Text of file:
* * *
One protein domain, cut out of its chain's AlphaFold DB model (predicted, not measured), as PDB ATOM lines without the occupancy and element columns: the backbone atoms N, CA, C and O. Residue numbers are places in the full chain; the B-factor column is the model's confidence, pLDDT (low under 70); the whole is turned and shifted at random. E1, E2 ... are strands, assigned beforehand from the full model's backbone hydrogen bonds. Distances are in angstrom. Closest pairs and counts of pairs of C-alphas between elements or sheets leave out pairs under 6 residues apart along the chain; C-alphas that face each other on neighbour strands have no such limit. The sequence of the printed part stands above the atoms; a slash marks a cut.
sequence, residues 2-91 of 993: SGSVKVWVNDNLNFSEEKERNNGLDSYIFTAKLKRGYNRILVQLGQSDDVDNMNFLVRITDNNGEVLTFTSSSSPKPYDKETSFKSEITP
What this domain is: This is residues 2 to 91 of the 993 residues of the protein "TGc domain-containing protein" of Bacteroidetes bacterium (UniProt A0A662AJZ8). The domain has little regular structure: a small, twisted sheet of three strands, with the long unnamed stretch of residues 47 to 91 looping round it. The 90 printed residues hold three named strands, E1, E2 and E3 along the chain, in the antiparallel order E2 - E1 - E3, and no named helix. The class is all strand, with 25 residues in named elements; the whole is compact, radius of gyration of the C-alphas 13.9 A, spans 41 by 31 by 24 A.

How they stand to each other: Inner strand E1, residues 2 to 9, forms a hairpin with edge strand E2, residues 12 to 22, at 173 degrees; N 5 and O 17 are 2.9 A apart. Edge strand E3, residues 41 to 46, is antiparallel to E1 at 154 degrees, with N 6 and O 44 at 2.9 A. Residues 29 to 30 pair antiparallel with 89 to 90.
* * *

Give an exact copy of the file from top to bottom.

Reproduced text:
One protein domain, cut out of its chain's AlphaFold DB model (predicted, not measured), as PDB ATOM lines without the occupancy and element columns: the backbone atoms N, CA, C and O. Residue numbers are places in the full chain; the B-factor column is the model's confidence, pLDDT (low under 70); the whole is turned and shifted at random. E1, E2 ... are strands, assigned beforehand from the full model's backbone hydrogen bonds. Distances are in angstrom. Closest pairs and counts of pairs of C-alphas between elements or sheets leave out pairs under 6 residues apart along the chain; C-alphas that face each other on neighbour strands have no such limit. The sequence of the printed part stands above the atoms; a slash marks a cut.
sequence, residues 2-91 of 993: SGSVKVWVNDNLNFSEEKERNNGLDSYIFTAKLKRGYNRILVQLGQSDDVDNMNFLVRITDNNGEVLTFTSSSSPKPYDKETSFKSEITP
What this domain is: This is residues 2 to 91 of the 993 residues of the protein "TGc domain-containing protein" of Bacteroidetes bacterium (UniProt A0A662AJZ8). The domain has little regular structure: a small, twisted sheet of three strands, with the long unnamed stretch of residues 47 to 91 looping round it. The 90 printed residues hold three named strands, E1, E2 and E3 along the chain, in the antiparallel order E2 - E1 - E3, and no named helix. The class is all strand, with 25 residues in named elements; the whole is compact, radius of gyration of the C-alphas 13.9 A, spans 41 by 31 by 24 A.

How they stand to each other: Inner strand E1, residues 2 to 9, forms a hairpin with edge strand E2, residues 12 to 22, at 173 degrees; N 5 and O 17 are 2.9 A apart. Edge strand E3, residues 41 to 46, is antiparallel to E1 at 154 degrees, with N 6 and O 44 at 2.9 A. Residues 29 to 30 pair antiparallel with 89 to 90.